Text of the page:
• So, now we're going to look at some more acronyms. One thing to remember: Acronyms always use


  • capital letters. Even if you don't need capitals in the extended version, the acronym will


  • always be capital letters. "ETA", estimated time of arrival. So, you call a delivery person

    は必ず大文字にしてください。"ETA" 到着予定時刻ということで、配達員に電話をすると

  • or you call a client and you want to inform them or you want to find out when the product


  • will arrive, so you say... I call Amazon, my book hasn't arrived yet, and I say:

    が届くと言うのでアマゾンに電話すると 私の本がまだ届いていないので言うと

  • "What's the ETA on my book?" And they write back: "Oh, it will be there sometime next week."

    "私の本の納期は?"返事が来て"来週には届くと思います "って。

  • Or I need to contact somebody and get some things done, and I call the local place, and

    誰かに連絡して何かをしてもらう必要があって 地元に電話をして

  • they say: "Oh, sorry, we can't help you. You have to call HQ." Headquarters, the main office.


  • It will probably be capitalized even in the extension, but not the "q", notice, because it's one word.


  • "MSRP". So, now, when we're talking about big ticket items, like cars, computers, appliances,


  • then we want to know how much it costs. So, what you are paying the store might not necessarily


  • be the MSRP, because the stores want to make it more competitive.


  • The MSRP is the manufacturer's suggested retail price.


  • So, the company that made the product tells the stores and tells


  • the distributors: "Oh, you should sell this for $100." Okay? That's what it's... That's


  • what you can get for it. But then the stores, they want to compete with other stores, so


  • they go: "We will beat the MSRP by 10%. We will go under the manufacturer's price." Okay?


  • POS”, point of sale. So then you go into a store, you find the product you like, you

    "POS" ポイント・オブ・セールお店に入って 気に入った商品を見つけて

  • want to go pay for it. The cash register, the machine where you actually pay or put


  • your card, or whatever, that's called the POS, the point of sale. Okay? "SOP", so now

    あなたのカードでもなんでも POSと呼ばれているのが売り場よいいですか?"SOP" それで今

  • you've bought your product, you take it home, and you try to use it and realize:


  • "You know what? This is not really good. This is not what I paid for." So you call the company,


  • you say: "I want to return this. Can I just take it back to the store?" And the person


  • on the phone says: "No, I'm sorry, sir, that's not our SOP. You have to do it this steps.


  • You have to go A, B, C, and then get back to HQ." "SOP", standard operating procedure.


  • Basically: How do we do this? How is it done? How is the...? What is the policy?


  • Now, you're working at the store and you get your paycheque, and on your paycheque it shows


  • how much this cheque is for, what is your pay for this term, maybe two weeks, one month,


  • etc. And next to it, it will say "year-to-date". How much have you received so far from the


  • beginning of the fiscal year until now? "Year-to-date". But notice that we have the hyphens, so technically,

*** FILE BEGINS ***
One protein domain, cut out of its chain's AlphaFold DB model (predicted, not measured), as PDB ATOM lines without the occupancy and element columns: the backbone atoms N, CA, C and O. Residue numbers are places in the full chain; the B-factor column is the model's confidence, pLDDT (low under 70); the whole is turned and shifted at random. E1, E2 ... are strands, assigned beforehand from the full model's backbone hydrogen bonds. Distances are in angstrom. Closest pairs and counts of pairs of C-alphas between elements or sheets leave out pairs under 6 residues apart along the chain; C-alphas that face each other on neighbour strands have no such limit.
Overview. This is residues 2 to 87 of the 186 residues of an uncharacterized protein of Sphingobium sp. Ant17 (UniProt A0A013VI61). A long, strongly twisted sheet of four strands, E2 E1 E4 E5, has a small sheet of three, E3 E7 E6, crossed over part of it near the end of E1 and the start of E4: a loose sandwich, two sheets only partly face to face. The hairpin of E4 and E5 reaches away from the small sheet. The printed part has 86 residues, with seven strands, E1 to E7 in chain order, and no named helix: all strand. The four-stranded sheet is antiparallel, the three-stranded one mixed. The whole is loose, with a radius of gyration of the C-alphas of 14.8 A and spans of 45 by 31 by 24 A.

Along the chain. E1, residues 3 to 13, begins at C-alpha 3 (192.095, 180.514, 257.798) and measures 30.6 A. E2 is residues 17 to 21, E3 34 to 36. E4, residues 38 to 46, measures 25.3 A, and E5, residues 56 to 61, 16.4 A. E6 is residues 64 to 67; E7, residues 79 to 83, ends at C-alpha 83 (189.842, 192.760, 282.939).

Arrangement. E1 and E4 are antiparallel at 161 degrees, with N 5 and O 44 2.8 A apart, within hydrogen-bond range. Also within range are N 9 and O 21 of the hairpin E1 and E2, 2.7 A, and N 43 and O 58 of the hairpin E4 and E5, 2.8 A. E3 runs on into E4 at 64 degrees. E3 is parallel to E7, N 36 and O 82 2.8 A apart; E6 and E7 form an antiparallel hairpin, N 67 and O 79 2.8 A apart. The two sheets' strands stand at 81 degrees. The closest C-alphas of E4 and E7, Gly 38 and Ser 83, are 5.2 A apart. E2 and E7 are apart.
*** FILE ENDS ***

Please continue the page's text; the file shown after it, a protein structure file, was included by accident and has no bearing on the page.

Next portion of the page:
期首から現在まで?"Year-to-date "ですでもハイフンがあることに気付きましょう 厳密には

  • this is like one word, but we still have an acronym for it. Year-to-date. Then you take


  • all your financial information, and you go talk to your CPA about doing your taxes, for


  • example. Your Chartered Public Accountant. This is an accountant who is recognized by


  • the government, he... He or she has a license, and they can sign off and do your taxes, personal

    政府が、彼は...彼か彼女は免許を持っています。 そして、彼らは署名して、 あなたの税金、個人的なことをすることができます。

  • or corporate, etc.


  • Now, the thing to remember is that a lot of this stuff is not only used in business. People


  • use ETA all the time. So, especially when we're texting because, you know, texting uses


  • a lot of acronyms, a lot of abbreviations because people don't like to type too much.


  • So I'm typing my friend, he's supposed to come over for... To hang out tonight, and

    友達をタイプしてるんだけど 彼が来ることになってて...今夜ぶらぶらするために、

  • he didn't come, he hasn't come yet. So I say: "Hey. What's your ETA?" I don't write:

    彼は来なかった まだ来ていないだから言ったんだ"おい、お前の到着予定は?"書かない

  • "When do you think you will show up?" I say: "What's your ETA?"


  • And he understands estimated time


  • of arrival: When are you coming? When will you be here? Okay? "SOP" is another one we

    of arrival: いつ来るのですか?いつ来るのですか?いいですか?"SOP "は別のものです

  • use in many situations. The "SOP" means how something is done. And again, all of these


  • are used for addresses, for business situations, for non-business situations, etc. So it's


  • important to learn these. And again, the more you actually get involved in writing and reading


  • business situations or other situations, you will see these all the time and eventually


  • you will remember how to use them. Okay?


  • So, I hope this was pretty clear.


  • If you enjoyed this lesson, please subscribe to my YouTube channel.


  • If you have any questions about this lesson, go to, join the forum,


  • ask your questions-I will be happy to reply to them-and take the quiz.


  • There's also going to be a quiz to test your understanding and knowledge of these words. And, of course,


  • come back again soon and watch more helpful videos, and I'll see you then.


  • Bye.


Hi. Welcome back to I'm Adam.

こんにちは ようこそ に戻ってきました。アダムです。


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A2 初級 日本語 略語 文字 会社 ビジネス 小売 電話